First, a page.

The Facebook-Instagram deal announced Monday is just one in a long succession of ill-advised tech company acquisitions.

Facebook CEO Mark Zuckerberg announced Monday that his social media empire is buying the mega-popular Instagram photography app company for a cool $1 billion.

Though the Facebook-Instagram deal has been widely praised by observers (and panned by many users of both services), it is poised to be yet another ill-advised acquisition by a tech company looking to throw money into buying a well-established entity rather than innovating something itself.

Facebook is one of the most impressive companies in the world, valued at hundreds of billions of dollars after starting out as just a figment in the imagination of a snotty-nosed college kid (pretty much like any major tech company's backstory.)

But overpaying for companies like Instagram won't help Facebook maintain its dominant market share, as a billion bucks for a fun (and admittedly useful) photo app represents a huge overestimation of how much the company is really worth.

But that seems to be the way of the world in tech circles these days: Large companies looking to diversify have made a habit of bad acquisitions.

And no one knows yet just what Zuckerberg homes to do with the company and its technologies, so perhaps a revolutionary new social/photo amalgamation is on the way, one that will bring in some big bucks for Facebook. Just don't hold your breath.

Here are 5 other ill-advised tech company acquisitions that paved the way for the Facebook-Instagram deal:

1. AOL buying Huffington Post: For AOL, purchasing Huffington Post seemed like an easy way to expand its offerings in the face of what has been a long decline from one of the most-popular Internet service providers of all time to a place for your grandparents to forward e-mails and click random celebrity headlines. But spending $315 million on HuffPo last year has been a huge boondoggle for AOL, which hasn't seen much of an upside to dropping all that cash. But for Arianna Huffington it was like the heavens opening up and raining unjustified amounts of wealth. So I guess at least she's stoked.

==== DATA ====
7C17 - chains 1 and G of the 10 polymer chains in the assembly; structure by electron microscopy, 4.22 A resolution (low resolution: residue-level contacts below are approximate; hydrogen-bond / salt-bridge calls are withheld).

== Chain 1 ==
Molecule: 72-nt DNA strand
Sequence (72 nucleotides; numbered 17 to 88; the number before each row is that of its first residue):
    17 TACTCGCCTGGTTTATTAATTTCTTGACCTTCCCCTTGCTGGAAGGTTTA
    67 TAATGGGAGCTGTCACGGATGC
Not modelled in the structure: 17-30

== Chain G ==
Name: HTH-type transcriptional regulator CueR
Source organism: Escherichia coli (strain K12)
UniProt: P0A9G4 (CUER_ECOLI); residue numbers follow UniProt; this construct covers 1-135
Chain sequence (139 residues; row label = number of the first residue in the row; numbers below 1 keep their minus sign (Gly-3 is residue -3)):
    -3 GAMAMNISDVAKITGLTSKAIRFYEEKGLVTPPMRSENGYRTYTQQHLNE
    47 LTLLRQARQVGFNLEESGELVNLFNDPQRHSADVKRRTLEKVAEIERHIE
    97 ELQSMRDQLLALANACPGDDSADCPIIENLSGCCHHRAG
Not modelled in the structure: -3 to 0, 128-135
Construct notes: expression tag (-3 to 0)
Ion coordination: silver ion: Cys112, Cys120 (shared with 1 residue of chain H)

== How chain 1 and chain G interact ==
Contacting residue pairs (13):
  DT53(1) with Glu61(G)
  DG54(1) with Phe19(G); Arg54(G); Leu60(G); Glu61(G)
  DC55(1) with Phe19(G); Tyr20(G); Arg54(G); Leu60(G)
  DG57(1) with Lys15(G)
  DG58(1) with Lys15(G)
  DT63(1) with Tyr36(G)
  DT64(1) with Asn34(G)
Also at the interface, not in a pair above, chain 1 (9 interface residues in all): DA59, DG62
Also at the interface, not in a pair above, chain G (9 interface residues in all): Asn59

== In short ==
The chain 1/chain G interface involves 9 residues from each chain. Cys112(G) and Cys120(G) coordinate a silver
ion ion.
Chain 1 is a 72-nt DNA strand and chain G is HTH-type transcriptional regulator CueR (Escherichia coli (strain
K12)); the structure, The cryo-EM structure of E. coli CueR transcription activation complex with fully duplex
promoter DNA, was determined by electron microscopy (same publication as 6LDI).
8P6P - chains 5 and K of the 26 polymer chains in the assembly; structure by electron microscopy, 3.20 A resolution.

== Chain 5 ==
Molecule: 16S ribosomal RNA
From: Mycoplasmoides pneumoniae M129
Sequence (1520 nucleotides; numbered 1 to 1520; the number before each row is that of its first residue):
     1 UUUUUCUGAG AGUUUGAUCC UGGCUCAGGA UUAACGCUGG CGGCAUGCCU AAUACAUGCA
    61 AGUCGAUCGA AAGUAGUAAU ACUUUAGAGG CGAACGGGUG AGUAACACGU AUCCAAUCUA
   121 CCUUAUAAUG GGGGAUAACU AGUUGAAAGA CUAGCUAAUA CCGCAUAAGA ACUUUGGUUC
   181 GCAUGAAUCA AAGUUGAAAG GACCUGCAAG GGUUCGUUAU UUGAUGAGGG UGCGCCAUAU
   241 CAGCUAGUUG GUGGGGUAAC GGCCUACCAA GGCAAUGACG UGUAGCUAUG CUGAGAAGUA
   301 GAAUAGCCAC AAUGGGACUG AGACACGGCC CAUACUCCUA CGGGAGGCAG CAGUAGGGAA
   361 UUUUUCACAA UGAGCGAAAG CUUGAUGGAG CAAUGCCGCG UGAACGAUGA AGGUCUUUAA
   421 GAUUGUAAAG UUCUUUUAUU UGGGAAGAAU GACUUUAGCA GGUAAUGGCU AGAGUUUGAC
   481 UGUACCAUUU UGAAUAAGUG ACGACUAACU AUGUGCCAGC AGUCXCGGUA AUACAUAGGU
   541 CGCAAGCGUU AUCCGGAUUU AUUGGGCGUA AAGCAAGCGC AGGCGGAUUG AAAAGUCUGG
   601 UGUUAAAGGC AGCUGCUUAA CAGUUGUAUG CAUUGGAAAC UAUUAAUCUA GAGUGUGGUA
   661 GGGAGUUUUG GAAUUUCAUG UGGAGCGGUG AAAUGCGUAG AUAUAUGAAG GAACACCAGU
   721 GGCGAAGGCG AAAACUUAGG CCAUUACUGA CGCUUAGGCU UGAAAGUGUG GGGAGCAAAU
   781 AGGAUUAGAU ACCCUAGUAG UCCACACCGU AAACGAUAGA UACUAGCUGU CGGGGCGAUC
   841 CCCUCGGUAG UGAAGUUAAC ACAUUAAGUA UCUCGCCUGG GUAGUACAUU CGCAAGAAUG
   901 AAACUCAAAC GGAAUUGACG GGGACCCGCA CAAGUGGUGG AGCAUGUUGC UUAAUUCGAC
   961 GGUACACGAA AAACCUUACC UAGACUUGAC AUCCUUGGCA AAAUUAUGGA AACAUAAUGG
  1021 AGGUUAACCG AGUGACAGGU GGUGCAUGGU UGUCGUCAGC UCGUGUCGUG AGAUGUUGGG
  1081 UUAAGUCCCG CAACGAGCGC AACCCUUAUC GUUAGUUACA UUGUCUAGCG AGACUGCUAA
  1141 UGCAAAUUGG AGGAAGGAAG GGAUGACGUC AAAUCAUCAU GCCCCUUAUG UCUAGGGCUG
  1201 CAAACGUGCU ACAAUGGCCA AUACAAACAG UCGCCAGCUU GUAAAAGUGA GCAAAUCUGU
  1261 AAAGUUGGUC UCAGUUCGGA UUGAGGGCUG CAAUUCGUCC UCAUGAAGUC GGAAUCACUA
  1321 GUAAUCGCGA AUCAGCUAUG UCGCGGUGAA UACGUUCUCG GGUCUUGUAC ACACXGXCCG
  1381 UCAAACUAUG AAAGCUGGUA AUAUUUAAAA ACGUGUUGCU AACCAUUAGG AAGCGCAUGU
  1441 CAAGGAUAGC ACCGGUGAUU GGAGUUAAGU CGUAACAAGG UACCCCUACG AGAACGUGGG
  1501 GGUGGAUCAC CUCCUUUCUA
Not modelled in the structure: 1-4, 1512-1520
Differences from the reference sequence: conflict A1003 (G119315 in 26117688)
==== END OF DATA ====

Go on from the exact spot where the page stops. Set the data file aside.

2. News Corp. purchasing MySpace: Easily one of the worst deals in the history of deals, Rupert Murdoch's tone-deaf decision to buy The MySpace (as you know he probably called it) was a financial disaster for News Corp. Hoping to dip its toes into the burgeoning social media market, News Corp. purchased MySpace for $580 million in 2005, when the social network still had a little luster left (not really, but old people probably thought it did.) The deal bailed out Tom -- you remember Tom, don't pretend you don't -- who probably had a stroke when he saw the ridic number News Corp. was offering. Six years later, Murdoch was forced to unload it for $35 million, still a few millis too high for a dead entity. One moment of bad judgment and $545 million later, and still no one uses MySpace anymore.

3. Microsoft buying AOL patents: Observers of the other big sale announced Monday say the patents must have some sort of value we're not seeing, but $1.06 billion for 800 patents AOL seems to have accomplished very little with seems like a huge waste by Microsoft. Though patents can protect a company against litigation and pave the way for new products and offerings, this outlay of cash seems ill-advised. But we don't really know all the details of just what these patents cover, and we know that Microsoft is in the midst of a big patent battle with Motorola, which is soon to be a Google holding. So it could end up being a worthy expenditure, if it gives Microsoft a leg up in that showdown. And it's definitely not going to hurt AOL to have all this new money (the company's stock is surging so far.) But as with the Facebook-Instagram deal, much is left to be seen, so this is at best an ill-advised move.

4. Google acquiring Picasa and Picnik: Picasa wasn't that big of a deal when Google bought it in 2004. And in the time since, no one has really adopted it, despite it being integrated with other Google offerings and being associated with the Google brand. In the list of companies that provide similar photo capabilities to those of Picasa, several names -- Flickr, Lockerz, PhotoBucket, YFrog, Instagram, etc. -- come up before Picasa's. So though Picasa allowed Google to expand its offerings into the world of photography, it hasn't been a huge success. And the acquisition of the photo entity Picnik also has seen little benefit. It is pretty difficult to measure how much of a financial impact either of these moves has made for Google, but from the outside looking in, they don't seem to be massive wins for the tech giant.

5. Zynga buying OMGPop: Zynga, a video-game company that many tech and finance experts have long described as an overvalued and overrated commodity, purchased online gaming competitor OMGPop for $210 million earlier this year. The move was likely another example of overpaying for a hot company that will turn out to be nothing more than a flash in the pan. OMGPop has hundreds of thousand of dedicated users and a large share of the free online gaming market, but many people see the company as riding a faddish wave, and that a 9-figure purchase makes little sense. Words With Friends is great, everyone knows that. But is it worth $210 mil? We'll see.